To help, CMSWire dropped into three well-attended sessions at Marketo's MarketingNation Summit in San Francisco today to find out what you need to know about video,real time personalization and user testing.
None fell into the category of rocket science, yet each drew 200 to 300professional marketers who listened intently, then asked lots of questions. Hereare some of the highlights.
Get Video Now
Mike Litt (shown above), CEO of Vidyard,the video marketing platform, got at early start at 8 am, saying video helpsexplain more than what you do. It shows why you do it and alsosays a lot about your company culture.
"We believe the play button is the most powerful call to action on theweb," he said. "If you're not marketing with video today, you will betomorrow."
To drive home his point, he noted that if he had said in 2006 that marketingdepartments would have dedicated social media teams today, nobody would havebelieved him. "Get on video now," he said.
Litt surprised some audience members by presenting highly effective videoscreated for just $50 or $150 and offered several helpful tips:
- Keep videos as short as they can be to effectively communicate yourmessage.
- As you move down the marketing funnel, expose interested prospects tolonger videos.
- Use an animated gif in emails to invite readers to watch a video, linkingback to a video player that has links to your site.
- Analyze videos to gauge the audience's sentiment throughout the video.Choose a frame that intrigues them most as your title image. Such tools areincluded in Vidyard's service, which starts at $25 per video a monthand scales downward as the volume of videos increase.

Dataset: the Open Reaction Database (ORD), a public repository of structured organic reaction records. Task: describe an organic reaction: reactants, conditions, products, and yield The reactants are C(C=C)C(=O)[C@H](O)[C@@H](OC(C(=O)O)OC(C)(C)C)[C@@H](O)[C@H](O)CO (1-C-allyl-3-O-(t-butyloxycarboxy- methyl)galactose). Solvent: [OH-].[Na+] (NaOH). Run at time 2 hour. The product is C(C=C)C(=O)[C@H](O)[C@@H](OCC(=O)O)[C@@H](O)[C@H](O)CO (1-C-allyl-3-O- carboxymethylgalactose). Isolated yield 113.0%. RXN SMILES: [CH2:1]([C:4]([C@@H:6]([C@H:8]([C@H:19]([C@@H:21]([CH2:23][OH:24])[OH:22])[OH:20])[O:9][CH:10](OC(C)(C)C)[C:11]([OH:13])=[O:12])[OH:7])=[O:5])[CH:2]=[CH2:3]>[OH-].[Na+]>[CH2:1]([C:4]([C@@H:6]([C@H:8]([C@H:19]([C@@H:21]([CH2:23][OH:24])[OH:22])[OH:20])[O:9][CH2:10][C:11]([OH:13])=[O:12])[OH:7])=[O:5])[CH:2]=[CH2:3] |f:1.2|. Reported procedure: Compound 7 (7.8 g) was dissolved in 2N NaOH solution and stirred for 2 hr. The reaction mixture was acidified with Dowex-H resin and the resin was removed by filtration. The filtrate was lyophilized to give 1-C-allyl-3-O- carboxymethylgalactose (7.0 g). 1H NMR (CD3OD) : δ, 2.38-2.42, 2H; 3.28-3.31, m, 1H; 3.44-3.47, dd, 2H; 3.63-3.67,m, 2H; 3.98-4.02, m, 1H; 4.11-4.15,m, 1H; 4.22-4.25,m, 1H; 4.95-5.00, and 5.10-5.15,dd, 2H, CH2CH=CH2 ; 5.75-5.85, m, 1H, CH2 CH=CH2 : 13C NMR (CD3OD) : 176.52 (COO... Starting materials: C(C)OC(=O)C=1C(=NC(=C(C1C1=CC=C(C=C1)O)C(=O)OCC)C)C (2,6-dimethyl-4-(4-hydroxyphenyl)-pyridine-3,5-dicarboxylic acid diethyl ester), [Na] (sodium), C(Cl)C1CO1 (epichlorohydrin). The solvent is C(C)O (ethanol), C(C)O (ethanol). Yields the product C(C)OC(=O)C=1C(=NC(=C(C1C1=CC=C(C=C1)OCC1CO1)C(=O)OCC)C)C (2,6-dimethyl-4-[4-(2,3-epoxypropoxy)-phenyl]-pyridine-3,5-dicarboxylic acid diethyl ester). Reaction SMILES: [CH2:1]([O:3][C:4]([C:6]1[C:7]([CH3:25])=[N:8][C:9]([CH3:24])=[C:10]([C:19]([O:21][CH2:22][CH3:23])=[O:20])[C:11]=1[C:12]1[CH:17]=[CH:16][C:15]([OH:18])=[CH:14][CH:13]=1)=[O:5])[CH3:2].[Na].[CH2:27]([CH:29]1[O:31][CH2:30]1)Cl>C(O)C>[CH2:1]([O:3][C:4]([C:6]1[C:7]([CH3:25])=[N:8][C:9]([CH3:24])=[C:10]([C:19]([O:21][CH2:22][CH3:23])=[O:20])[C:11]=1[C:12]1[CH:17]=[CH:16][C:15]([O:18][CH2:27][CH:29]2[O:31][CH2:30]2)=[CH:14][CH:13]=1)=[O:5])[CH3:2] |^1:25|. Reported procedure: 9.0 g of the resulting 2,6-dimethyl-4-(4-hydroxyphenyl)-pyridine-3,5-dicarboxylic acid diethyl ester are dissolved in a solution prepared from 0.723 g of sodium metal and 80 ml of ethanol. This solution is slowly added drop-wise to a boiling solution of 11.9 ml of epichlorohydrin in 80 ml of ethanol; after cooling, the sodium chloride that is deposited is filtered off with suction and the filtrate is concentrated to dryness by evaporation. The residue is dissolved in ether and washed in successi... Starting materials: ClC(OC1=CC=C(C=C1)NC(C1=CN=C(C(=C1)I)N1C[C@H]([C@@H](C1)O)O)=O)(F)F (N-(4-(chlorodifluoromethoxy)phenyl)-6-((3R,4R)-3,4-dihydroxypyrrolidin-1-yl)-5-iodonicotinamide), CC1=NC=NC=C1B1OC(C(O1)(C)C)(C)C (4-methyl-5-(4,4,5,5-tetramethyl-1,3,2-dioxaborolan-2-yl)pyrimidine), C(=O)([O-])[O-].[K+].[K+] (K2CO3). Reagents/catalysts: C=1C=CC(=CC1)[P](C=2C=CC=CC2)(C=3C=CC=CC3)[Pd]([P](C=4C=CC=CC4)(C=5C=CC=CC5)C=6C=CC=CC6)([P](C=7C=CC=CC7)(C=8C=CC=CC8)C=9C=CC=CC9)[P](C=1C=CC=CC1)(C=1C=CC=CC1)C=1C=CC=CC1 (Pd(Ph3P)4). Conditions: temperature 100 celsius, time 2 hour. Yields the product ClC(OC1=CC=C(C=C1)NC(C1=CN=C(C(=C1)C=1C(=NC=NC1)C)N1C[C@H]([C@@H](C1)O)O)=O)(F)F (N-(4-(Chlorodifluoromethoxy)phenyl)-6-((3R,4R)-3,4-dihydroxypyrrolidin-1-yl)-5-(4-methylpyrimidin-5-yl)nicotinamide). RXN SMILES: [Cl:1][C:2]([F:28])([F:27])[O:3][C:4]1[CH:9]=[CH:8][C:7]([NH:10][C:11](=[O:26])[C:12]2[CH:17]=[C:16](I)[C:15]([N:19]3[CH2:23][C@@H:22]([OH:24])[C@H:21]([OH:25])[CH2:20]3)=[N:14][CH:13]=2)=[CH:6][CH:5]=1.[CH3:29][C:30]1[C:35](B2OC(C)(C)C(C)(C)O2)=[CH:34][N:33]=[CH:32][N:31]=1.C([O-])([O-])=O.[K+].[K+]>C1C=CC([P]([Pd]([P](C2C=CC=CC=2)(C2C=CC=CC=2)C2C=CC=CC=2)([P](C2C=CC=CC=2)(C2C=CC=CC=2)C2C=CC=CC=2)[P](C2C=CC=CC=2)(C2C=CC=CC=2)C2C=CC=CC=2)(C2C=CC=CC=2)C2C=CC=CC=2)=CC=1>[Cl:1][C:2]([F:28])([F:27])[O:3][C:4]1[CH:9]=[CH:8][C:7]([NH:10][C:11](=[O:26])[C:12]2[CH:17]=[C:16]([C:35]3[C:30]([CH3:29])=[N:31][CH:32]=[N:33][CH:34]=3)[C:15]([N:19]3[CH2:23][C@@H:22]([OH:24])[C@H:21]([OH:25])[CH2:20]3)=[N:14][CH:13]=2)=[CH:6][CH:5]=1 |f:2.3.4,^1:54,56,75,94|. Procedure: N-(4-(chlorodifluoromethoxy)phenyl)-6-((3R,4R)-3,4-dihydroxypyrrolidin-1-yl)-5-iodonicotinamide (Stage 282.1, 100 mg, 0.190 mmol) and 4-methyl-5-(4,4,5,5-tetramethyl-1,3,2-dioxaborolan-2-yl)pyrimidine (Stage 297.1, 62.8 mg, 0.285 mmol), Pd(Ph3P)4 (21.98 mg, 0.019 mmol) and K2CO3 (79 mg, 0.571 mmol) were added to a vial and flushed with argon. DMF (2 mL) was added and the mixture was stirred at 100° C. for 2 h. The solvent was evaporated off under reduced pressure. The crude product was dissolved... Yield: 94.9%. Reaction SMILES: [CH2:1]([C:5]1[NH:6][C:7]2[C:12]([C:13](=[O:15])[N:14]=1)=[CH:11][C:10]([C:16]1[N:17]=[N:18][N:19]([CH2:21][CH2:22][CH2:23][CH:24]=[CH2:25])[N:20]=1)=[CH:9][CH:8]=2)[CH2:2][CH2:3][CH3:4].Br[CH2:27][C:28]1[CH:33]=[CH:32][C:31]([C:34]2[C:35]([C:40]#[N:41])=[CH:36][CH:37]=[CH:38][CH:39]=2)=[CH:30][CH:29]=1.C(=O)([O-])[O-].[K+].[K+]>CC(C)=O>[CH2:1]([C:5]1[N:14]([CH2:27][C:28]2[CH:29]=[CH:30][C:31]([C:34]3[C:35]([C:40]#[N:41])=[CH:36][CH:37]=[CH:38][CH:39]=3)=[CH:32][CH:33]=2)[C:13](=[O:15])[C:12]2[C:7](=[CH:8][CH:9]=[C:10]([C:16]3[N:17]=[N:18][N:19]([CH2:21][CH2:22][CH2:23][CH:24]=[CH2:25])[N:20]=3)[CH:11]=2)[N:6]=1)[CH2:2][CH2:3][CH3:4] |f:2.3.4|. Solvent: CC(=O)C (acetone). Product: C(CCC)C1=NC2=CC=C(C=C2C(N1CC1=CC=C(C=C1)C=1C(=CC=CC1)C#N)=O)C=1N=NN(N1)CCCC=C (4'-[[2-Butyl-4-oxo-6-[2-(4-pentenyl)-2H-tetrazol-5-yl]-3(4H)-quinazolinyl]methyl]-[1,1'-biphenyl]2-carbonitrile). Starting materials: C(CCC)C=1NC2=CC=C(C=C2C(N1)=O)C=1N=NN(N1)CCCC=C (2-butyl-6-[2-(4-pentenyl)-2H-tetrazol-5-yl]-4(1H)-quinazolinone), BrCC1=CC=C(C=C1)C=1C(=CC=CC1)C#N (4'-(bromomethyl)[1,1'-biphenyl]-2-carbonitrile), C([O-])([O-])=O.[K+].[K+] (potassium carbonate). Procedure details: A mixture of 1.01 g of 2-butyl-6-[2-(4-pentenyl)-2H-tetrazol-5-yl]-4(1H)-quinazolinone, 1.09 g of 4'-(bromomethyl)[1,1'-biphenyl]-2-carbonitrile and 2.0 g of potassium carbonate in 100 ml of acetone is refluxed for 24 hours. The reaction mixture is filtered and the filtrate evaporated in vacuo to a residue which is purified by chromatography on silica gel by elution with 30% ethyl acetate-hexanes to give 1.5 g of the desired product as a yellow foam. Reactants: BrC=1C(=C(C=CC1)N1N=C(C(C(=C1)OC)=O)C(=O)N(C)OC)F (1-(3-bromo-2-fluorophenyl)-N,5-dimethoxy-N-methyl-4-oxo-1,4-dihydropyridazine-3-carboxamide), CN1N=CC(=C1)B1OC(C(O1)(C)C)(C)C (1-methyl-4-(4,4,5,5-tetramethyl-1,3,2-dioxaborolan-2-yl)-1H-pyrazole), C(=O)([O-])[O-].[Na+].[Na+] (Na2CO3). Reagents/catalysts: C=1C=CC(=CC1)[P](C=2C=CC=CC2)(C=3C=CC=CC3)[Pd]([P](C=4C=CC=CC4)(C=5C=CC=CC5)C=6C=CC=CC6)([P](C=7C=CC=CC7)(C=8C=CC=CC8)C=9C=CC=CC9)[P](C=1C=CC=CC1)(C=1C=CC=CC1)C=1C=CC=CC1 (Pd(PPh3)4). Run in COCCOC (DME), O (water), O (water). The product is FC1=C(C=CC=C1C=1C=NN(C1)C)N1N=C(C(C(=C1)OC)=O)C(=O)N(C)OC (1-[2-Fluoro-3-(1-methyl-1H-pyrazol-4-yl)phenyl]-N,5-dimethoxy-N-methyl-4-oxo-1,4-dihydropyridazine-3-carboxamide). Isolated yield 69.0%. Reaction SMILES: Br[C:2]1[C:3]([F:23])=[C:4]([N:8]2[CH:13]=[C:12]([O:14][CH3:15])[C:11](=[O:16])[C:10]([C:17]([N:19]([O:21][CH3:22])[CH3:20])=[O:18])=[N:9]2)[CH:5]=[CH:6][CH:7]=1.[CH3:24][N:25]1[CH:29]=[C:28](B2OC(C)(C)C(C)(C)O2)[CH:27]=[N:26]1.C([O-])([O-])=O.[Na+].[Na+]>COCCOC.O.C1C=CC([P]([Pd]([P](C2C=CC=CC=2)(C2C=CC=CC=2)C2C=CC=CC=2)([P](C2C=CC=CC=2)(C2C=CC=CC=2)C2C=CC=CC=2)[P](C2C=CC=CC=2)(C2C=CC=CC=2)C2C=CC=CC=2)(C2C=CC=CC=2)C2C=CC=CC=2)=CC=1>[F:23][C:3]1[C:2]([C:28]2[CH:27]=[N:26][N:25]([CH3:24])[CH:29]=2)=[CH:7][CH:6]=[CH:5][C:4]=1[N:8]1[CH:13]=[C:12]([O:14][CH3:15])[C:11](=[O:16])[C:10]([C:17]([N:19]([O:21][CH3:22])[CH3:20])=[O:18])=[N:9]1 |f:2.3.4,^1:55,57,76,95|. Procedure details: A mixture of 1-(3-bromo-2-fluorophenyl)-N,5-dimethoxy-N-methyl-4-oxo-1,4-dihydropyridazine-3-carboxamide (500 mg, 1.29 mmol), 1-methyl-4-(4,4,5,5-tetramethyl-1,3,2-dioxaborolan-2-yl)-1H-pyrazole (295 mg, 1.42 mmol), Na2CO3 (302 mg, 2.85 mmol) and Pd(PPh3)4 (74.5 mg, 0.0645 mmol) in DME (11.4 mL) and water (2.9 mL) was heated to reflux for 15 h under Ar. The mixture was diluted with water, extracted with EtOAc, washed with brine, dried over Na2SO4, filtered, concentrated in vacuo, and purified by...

We've all heard a great deal about personalization. Mike Tellem, vicepresident for product marketing at Marketo, showed off his company's add-onservices, emphasizing the importance of tuning your website to suit each newvisitor.
Almost all marketing materials -- ads, newsletters, white papers -- areintended to drive prospects to the website, so the site should be adjusted asthe visitors arrive to give them what they're looking for, he said. If it's abanker, for example, it's good to replace default content with content gearedtowards the financial services industry.
Marketo's service, which starts at $999 a month, also ties into the company'sother marketing tools so that emails can be directed to someone visiting thesite, or so that the website can be tailored to someone arriving from a link ina newsletter.
When does personalization get creepy? Tellem said the goal should be to helppeople find what they're looking for, not to greet visitors by their first name.
Before Your A/B Tests
Atanasio Segovia, the user experience designer at Marketo, teamed up withChris Hicken, COO of User Testing, to suggest that marketers apply some of thelessons of UX testing before conducting in-depth tests or blasting an email outto 30,000 people. Often, it will uncover easily fixed flaws, they said.
Segovia began by suggesting the use of "hallway testing," which isnothing more than showing a preliminary design to people you can approach in thehallway down from your office.
"If you're getting a lot of questions, maybe you're heading down thewrong path," he said. "Do not do any more testing" until afteryou fix the problem.
Echoing a theme heard earlier in Litt's video session, Hicken explained thatweb analytics will tell you what people are doing on your site, but usertesting will help you understand why they're doing it.
He played several video clips from user testing sessions to help show thekinds of simple problems that surface.
In one, a woman who wanted to buy avacuum cleaner couldn't figure out which department would have it on aretailer's website. In another, a man had trouble figuring out how to registeron the site due to poor design. In a third, a woman refused to go through withher purchase because the website could not guarantee that her data was secure. Allthree problems were remedied before the sites went public.